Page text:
Machinery construction: “a breath” from an Eastern neighbor…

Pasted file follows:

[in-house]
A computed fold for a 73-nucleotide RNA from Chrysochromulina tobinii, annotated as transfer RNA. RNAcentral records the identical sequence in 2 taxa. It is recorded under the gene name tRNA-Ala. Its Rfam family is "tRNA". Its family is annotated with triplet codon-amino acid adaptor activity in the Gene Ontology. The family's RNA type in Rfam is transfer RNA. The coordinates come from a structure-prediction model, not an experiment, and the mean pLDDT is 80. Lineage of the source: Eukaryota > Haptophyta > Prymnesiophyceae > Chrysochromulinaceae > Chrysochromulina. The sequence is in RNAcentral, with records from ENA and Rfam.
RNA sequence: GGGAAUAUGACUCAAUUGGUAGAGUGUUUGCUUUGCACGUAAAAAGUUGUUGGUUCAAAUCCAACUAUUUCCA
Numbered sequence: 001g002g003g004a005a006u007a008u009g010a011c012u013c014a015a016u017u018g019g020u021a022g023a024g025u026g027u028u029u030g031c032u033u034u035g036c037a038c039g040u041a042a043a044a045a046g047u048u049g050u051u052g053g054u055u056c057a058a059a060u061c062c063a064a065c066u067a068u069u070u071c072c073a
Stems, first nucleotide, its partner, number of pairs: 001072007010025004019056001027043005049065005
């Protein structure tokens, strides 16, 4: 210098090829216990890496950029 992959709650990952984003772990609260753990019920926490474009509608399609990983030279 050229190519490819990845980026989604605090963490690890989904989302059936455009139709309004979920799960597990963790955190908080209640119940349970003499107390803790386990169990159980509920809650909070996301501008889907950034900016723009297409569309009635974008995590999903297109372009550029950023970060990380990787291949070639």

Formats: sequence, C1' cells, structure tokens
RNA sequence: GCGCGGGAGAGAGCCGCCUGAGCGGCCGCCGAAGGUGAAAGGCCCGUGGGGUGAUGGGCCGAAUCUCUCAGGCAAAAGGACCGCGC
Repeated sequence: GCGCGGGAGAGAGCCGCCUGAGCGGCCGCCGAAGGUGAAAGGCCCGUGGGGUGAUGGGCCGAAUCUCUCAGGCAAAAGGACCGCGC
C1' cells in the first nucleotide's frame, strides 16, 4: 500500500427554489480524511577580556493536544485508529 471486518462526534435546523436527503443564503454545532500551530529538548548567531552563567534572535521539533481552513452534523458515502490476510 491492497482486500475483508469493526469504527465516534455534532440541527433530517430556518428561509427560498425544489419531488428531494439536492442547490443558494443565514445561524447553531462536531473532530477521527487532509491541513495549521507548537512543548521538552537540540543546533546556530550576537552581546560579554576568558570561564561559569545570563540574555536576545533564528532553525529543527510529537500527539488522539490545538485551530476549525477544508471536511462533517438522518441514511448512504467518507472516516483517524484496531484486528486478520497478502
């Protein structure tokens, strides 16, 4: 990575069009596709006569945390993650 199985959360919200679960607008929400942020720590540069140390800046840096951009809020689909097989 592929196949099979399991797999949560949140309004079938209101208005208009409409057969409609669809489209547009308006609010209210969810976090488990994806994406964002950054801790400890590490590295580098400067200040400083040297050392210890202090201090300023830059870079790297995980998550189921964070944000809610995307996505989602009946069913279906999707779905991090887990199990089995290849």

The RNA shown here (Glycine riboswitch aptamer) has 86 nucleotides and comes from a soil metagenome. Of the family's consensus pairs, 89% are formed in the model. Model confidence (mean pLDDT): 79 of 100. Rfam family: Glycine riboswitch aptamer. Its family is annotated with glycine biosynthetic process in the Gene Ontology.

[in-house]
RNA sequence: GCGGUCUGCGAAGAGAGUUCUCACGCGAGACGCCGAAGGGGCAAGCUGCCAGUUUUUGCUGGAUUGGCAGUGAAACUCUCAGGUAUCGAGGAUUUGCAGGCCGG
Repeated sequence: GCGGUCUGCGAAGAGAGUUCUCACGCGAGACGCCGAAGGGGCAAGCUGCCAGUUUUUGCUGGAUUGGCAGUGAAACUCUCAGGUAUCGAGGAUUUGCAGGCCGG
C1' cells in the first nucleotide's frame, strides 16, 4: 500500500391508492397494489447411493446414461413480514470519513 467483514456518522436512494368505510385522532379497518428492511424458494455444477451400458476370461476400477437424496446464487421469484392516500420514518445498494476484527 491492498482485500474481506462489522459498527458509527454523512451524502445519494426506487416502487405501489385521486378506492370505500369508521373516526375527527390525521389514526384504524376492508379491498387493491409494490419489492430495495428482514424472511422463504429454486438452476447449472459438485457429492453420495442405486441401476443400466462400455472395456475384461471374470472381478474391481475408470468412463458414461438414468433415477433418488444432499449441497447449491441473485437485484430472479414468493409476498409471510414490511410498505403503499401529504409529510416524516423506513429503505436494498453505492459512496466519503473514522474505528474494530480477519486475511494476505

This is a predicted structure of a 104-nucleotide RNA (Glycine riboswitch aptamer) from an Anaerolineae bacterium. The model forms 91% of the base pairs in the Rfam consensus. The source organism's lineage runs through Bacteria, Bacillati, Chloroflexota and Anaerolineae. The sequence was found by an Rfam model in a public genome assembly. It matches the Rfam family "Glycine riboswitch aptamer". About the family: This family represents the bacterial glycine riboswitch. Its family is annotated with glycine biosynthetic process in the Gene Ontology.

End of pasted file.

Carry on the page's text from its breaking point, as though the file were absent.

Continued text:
Machine building over this period of statistical reporting shows unprecedented growth of 118.6%. This is not simply a lot, but too much – no other branch of industry has displayed such dynamics. Moreover, it is important to remember what Kazakhstani machine builders were experiencing during the 1990s. There can hardly be found another economic sphere that has undergone such a historical breakthrough as machine building, and now there is a growth. Frankly speaking, the production of machinery and equipment in January through September of this year has gone down. Statistics show [results of] only 92.7% as compared with the same period last year. Instead, there has been a rise in production within such areas of machine building as electrical, electronic and optical equipment (who knew that we have it at all?). As well, production of vehicles and transport-related equipment showed an increase of 144.8% [year on year]. Such things really happen. What is hidden here within the remnants of this industry? “There is certainly growth in the industry, which has been steady for several years already. The heads of a number of enterprises have noted a diversification in the orders for their products, which is very positive fact. Through these orders, Kazakhstani plants are starting to feel the growth [that has occurred] in the construction and food industries. Nonetheless, one should remember that the failure in machine building during the 1990s was so sharp that even now any growth above zero looks positive. Of course, several new projects have been realized, for example: BIPEK-AUTO, the West-Kazakhstan [oblast] machine building and metal production plants, construction of which is underway; and, shipbuilding docks [on the Caspian Sea]. In Aktau, two enterprises have been established with foreign – South Korean and Arabian – participation. In Uralsk, the “Metallist” plant has become the site for the development of new manufacturing. But, there is little serious machine building. So, in order to consider stable and serious growth in the branch, it is necessary to look not at the percents, but at the times,” commented Vladimir Zhurin, executive director of the Union of Engineering Companies of Kazakhstan. Experts have brought up a number of stories, as opposed to the whole range of positive examples, concerning the opening of new manufactures or the restoration of, to a bigger or smaller extent, the old ones. The following interesting case serves to illustrate a certain tendency: this year there were less Kazakhstani participants in the Kazakhstan International Oil and Gas Exhibition (KIOGE), despite the increase size in size of [both] the event and the quantity of the domestic equipment producers. A whole range of machinery building and metal processing enterprises, which used to regularly participate in the exhibition, have foregone it – there was not enough money even for [rental of] booths. Those in the know can name some very well-known and large plants. Although, some must rely on their memory. Speaking straightforward, Kazakhstan has little to be proud of in the sphere of machine building. The goods produced are not numerous, and one cannot talk about unique and exclusive products. There are problems with the international certification as well: some enterprises were among the first in Kazakhstan to receive ISO certification, and have been certified by the prestigious American Association of Mechanical Engineers (ASME), while others do not have anything at all. Is it possible to lift up Kazakhstan’s machinery building industry? Almost every expert surveyed gave a positive response, although some have remarked that the first concern is the time. “More and more often we feel our Eastern neighbor’s “breath”. The Chinese deliver equipment here in bigger volumes and into ever more numerous spheres. Not touching upon cars, this includes equipment for the mining and oil processing sectors. Not long ago, everybody smiled at the idea that our neighbors could really do it. There was an opinion that if the Chinese work in our extraction industry, they would have to purchase our equipment, as they did not have their own. Now, they do have it, and it meets world-class standards. They have developed this sphere very quickly and successfully. There is a threat that we will lose our domestic market due to our slow development. So, it is necessary to allocate preferences before entering the WTO, in order to allow those contracted to start work… There are a lot of things to do,” believes Mr. Zhurin. One of the major problems in the sphere is training as well. This problem is not specific [to this sector], as it is typical for the economy on the whole. However, the exact nature of [the problems in] the machine building industry is deeper due to very large-scale brain drain, as well as to the outflow of talent to foreign companies wishing to develop the Kazakhstani market of machine building and metalworking. Certainly, competition is good, and there should be competition in the domestic market as well, but still it hurts to think that those highly qualified specialists who were previously sacked by our enterprises now help the foreigners to dominate it. “The desire and political will of the President to develop this sphere, along with his understanding that without this branch the country would be at a disadvantage, are obvious. But further down the state bureaucratic chain, there is misunderstanding as to how to implement this task. On the one hand, in the environment of civil servants a lack of understanding exists, in addition to the task of doing this on their own. This task is for the entrepreneurs, not for the state. Civil servants have no idea that they should support businesspeople, conduct a dialogue with them, and look for advice. In other words, there is no discourse between civil servants and entrepreneurs. Although, institutions have been established for this very purpose, they are very slow, “ considers Mr. Zhurin. In summation, on top of the obviously major problems discussed by those from within the enterprises themselves, there are additional ones regarding training and the state policy towards the sector (basically assessed, an absence of policy). Among the threats are lost positioning on the domestic market, along with complicated conditions for any consequent efforts in restoring the production industry. The most alarming situation, in our opinion, is that experts had made these assessments during establishment of the existing State Industrial and Innovation Program, with numerous discussions and declarations on the subject. The problem of rather ineffective governmental policy regarding support to the processing industry is obvious. The issue is more obvious as all recipes for solutions to many of the problems, with training for example, have been discussed, and [solutions] even announced many times thus far. But the sacred phrase about the “load that is still there” remains the issue under discussion in all these problems. It looks as if only the WTO will be able to properly “shake” this “load” free.